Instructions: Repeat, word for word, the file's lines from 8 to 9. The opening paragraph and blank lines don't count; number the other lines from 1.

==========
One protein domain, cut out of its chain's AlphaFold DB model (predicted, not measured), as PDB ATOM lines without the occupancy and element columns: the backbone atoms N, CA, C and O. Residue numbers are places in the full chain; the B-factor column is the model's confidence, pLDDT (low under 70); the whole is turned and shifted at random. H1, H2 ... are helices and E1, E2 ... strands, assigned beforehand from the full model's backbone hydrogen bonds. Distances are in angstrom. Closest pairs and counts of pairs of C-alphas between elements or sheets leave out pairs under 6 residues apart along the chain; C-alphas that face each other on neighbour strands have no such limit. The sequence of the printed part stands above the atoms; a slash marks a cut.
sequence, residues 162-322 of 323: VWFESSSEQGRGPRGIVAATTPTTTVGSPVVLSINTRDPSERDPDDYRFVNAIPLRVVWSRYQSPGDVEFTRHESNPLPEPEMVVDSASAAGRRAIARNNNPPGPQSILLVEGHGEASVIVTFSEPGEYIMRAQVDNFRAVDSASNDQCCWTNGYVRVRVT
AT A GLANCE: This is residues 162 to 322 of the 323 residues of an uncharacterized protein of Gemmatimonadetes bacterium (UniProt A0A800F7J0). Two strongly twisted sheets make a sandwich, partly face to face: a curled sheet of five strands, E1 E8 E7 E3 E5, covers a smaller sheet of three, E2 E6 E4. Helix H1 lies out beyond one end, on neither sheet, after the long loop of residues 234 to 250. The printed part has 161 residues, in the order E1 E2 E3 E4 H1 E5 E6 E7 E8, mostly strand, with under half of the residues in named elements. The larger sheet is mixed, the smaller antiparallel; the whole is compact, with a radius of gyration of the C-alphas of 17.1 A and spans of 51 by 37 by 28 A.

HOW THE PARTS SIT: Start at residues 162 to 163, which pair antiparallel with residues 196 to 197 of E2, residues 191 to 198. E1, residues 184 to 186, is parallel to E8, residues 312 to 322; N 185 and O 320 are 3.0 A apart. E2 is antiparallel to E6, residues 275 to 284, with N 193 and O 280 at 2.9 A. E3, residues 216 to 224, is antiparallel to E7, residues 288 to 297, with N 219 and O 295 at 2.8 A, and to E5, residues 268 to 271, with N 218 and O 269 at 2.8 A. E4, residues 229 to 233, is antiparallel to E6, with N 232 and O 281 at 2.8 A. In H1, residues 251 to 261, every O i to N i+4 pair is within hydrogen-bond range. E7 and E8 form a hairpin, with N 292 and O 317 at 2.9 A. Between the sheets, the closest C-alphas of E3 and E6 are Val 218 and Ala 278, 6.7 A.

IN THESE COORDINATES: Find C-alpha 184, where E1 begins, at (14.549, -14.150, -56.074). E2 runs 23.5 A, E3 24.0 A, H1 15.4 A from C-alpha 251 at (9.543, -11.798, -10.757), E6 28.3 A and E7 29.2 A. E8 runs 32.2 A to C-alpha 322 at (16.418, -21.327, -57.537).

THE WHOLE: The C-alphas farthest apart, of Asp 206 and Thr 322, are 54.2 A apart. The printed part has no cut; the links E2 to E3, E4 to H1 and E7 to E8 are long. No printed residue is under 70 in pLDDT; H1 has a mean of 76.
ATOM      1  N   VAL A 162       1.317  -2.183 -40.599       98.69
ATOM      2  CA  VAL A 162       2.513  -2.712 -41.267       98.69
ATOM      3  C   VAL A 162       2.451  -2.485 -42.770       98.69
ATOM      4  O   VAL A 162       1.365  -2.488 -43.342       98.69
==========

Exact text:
ATOM      3  C   VAL A 162       2.451  -2.485 -42.770       98.69
ATOM      4  O   VAL A 162       1.365  -2.488 -43.342       98.69